We often write about the difficult task faced by foreign brand owners seeking to engage with Chinese e-commerce platforms in furtherance of two central goals: selling more of their products to Chinese consumers and keeping counterfeits off the market. For some companies, it may be tempting to sell directly to customers in China over the Internet. However, the Chinese government’s ambivalent policies toward outside involvement in the sector means that continued sustained engagement with third-party sites remains the most prudent course of action.
The District Court for the Eastern District of Virginia has delivered another blow to the Washington Redskins, denying Pro Football Inc’s challenge to the constitutionality of Section 2(a) of the Lanham Act on the grounds that it violates the First Amendment and confirming that the REDSKINS marks should be removed from the USPTO’s principal register. However, Judge Gerald Bruce Lee was keen to emphasise that the team can continue to use the marks in commerce.
The trend of IP legislative reform in the Caribbean is set to continue after a new trademarks law was recently assented by the Trinidad and Tobago’s government. The development follows recent moves to update trademark legislation in the Cayman Islands and the British Virgin Islands, and one commentator notes that the changes should result in more international brands seeking protection in the jurisdiction.
When we last reported on the European trademark reform, ‘provisional agreement’ on the package had been reached by the ‘trilogue’ of the European Parliament, Council and Commission. This week, the rapporteur of the reform package, Cecilia Wikström, has revealed what went on behind closed doors and acknowledged that the reforms, expected to be formally passed later this year, are not as ambitious as she had hoped.
Trade representatives from 16 Asian countries are convening in Kyoto this week for an eighth round of negotiations over the Regional Comprehensive Economic Partnership agreement. In the run-up to the meeting a series of leaks revealed the IP positions of four key parties to the deal (Japan, Korea, India and ASEAN), which indicate that the East Asian nations are hoping to codify tough measures against counterfeiting.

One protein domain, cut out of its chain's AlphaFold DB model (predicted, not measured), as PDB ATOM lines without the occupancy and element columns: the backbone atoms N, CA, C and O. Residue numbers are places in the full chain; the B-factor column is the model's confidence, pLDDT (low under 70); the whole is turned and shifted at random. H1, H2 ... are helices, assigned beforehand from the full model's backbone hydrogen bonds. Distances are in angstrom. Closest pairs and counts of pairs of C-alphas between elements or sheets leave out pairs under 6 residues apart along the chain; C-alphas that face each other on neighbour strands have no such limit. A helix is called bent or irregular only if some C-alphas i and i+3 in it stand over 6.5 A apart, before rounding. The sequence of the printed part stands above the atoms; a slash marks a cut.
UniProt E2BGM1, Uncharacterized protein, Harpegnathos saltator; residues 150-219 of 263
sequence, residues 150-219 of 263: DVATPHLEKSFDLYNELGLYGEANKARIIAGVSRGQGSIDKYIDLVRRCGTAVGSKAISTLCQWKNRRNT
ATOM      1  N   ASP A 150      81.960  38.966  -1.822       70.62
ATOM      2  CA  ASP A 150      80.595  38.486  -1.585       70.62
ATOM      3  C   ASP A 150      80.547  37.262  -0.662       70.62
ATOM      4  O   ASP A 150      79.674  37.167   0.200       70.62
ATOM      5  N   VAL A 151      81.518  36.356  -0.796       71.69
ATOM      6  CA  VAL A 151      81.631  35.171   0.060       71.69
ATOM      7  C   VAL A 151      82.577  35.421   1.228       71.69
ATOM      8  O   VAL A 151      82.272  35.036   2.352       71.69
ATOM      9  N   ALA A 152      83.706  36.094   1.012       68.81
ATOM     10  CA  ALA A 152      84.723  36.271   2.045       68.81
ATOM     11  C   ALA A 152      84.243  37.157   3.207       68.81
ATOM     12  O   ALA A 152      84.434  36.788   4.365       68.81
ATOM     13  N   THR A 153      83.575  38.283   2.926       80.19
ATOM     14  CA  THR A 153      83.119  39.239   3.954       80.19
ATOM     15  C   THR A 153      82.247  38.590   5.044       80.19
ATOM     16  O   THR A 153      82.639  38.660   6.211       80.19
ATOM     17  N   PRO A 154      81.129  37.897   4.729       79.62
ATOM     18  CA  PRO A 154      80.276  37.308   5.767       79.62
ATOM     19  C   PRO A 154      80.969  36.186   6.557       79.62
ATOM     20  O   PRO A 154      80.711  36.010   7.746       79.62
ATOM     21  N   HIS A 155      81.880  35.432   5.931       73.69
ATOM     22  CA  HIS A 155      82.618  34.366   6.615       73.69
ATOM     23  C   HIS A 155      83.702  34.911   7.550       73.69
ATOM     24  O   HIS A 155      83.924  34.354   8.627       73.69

On September 1 2015 the British Virgin Islands’ new Trademarks Act 2013 and Trademarks Rules 2015 will come into effect. However, in some instances it will be advantageous for trademark owners to register marks in the jurisdiction now, rather than wait for the new regime to be implemented.
For our latest podcast, we focus on the issue of disparaging marks and speak to Simon Tam, founder of Asian American dance-rock band The Slants, and Anne Gilson LaLonde, author of Gilson on Trademarks, about the band’s efforts to secure a trademark registration for its name, and the wider implications of its battle.
The controversy over the African Intellectual Property Organisation’s recent accession to the Madrid Protocol continues to develop, with the group of agents who claim accession is illegal calling on INTA for support. However, the association has told World Trademark Review that it is not in a position to become involved in the legality of a country’s or intergovernmental organisation’s accession to the Madrid Protocol.
Philip Morris has stepped up its battle against the UK’s decision to give the green light to plain packaging for tobacco products, filing suit in the English High Court and stating that the regime would violate EU trademark law. The move comes as, according to World Trademark Review sources, the World Trade Organisation prepares to hear oral arguments in the challenges against Australia’s plain packaging regime.
The government of the Cayman Islands is drawing up a new Trademarks Bill that will introduce a local register and offer an increased ability to enforce marks. One lawyer in the region has told World Trademark Review that the new bill will finally bring the country’s IP system into the 21st century, and could halt the trend of international businesses ignoring the Caymans in their brand protection efforts.